Cook, Eileen. 2008. (Pub December 2008). What Would Emma Do. Simon Pulse. 307.
Modern-day Crucible. That about sums this one up. Set in a small-town in Indiana, Emma (Elizabeth) Proctor attends a private school--a Christian school--and church. It seems anyone and everyone is a believer in Wheaton. (At least on the surface.) Even the title is a play on words, What Would Jesus Do. Emma thinks sitting around and discussing WWJD is pretty lame. She thinks everything that goes on in Wheaton is lame. She's counting down the days, weeks, months until she can leave town forever without once looking back. But before Emma can leave, she has to clean up some of her messes.
The kiss. Her best friend's boyfriend. D'oh. What's Emma to do? Her best friend has 'forgiven' her but does she really and truly trust her? What do YOU think? So when Emma asks Colin (the boy in question) to take her to a party at "The Barn" she knows she's bending and stretching the rules. After all, Joann would never be okay with the two of them hanging out together without her. But an impulsive decision on her part starts her down a long road where she doesn't want to be heading...
Emma and Colin witness something. Something with consequences. No one knows they know. The right thing to do, of course, would be to come clean. To stop this witch-hunt before it even begins. But they don't. And they don't. And chaos sets in. Everything becomes topsy-turvy as the mob mentality takes over. Soon it becomes a "crime" to be different in any way... How long will Emma let this go on? How many innocent people have to get hurt before she steps up and does the right thing?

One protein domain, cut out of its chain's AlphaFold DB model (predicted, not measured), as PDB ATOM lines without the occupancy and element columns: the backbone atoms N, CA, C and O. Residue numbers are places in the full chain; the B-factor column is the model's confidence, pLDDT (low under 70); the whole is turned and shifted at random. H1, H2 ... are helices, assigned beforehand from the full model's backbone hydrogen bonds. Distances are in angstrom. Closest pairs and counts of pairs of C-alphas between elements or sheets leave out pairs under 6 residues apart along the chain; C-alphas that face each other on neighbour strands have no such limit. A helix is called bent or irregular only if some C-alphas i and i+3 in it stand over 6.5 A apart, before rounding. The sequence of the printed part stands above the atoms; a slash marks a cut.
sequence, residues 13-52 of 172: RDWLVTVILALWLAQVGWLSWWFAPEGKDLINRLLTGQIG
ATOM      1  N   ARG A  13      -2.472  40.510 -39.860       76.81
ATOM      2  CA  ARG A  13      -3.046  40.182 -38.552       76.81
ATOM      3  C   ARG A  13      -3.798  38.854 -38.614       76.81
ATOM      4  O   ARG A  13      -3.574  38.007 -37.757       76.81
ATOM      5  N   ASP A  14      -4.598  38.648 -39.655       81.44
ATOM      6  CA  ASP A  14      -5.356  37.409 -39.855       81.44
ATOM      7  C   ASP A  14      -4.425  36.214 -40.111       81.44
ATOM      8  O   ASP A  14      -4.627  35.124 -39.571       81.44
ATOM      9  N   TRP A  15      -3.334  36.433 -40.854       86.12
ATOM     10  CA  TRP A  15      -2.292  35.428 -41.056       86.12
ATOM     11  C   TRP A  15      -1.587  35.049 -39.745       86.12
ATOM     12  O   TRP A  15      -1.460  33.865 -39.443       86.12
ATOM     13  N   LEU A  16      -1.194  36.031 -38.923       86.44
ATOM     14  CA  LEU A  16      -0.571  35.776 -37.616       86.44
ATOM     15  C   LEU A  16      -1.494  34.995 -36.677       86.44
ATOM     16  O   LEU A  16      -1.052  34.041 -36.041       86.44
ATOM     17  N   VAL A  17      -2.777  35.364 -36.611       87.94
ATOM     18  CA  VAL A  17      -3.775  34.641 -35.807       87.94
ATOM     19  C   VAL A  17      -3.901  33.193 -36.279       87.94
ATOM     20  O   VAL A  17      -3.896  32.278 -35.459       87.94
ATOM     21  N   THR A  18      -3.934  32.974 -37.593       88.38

I liked The Crucible-ness of it. What I'm slightly on the fence about is the irreverence of elements of the story. Each chapter begins out with her 'prayer' to God. It's not out-and-out disrespectful. It's casual. Perhaps too casual--her praying for breasts and listing all the 'good things' she'd do in return if he'd grant her wish. It's questioning. In a way, I think it's down-to-earth and authentic-sounding. It feels honest like it is how a person might feel. However, Emma's vision of God isn't the God in the Bible. And if she was versed in the Bible, I think her tone would be different. That maybe just maybe she wouldn't see herself as being smarter than God and better able to manage the world. These sections--I liked some of them, but a few rubbed me the wrong way. Not enough to dislike the novel as a whole. But I could definitely see how some readers might find a few phrases offensive. I've selected one--not as an example of one I dislike in particular--just one that I think represents the essence of what they're like.
God, you know the Bible story about the tower of Babel, where no one can understand anyone else? Sometimes I think I'm living out that story. Everyone around me is speaking English, but we don't understand one another at all. I have to tell you, if I were going to pick a Bible story to live out, this wouldn't be it. I would prefer to be in the garden with a cute Adam (no fig leaf required). No disrespect to Eve, of course. To be honest, I would prefer Noah's ark, even with the catastrophic flood aspect. I like animals. In fact, I like animals more than I like most people I know. Then again, if I have to live out a Bible story, the Babel story is better than most of Revelation. The horsemen of the apocalypse freak me out. (81)
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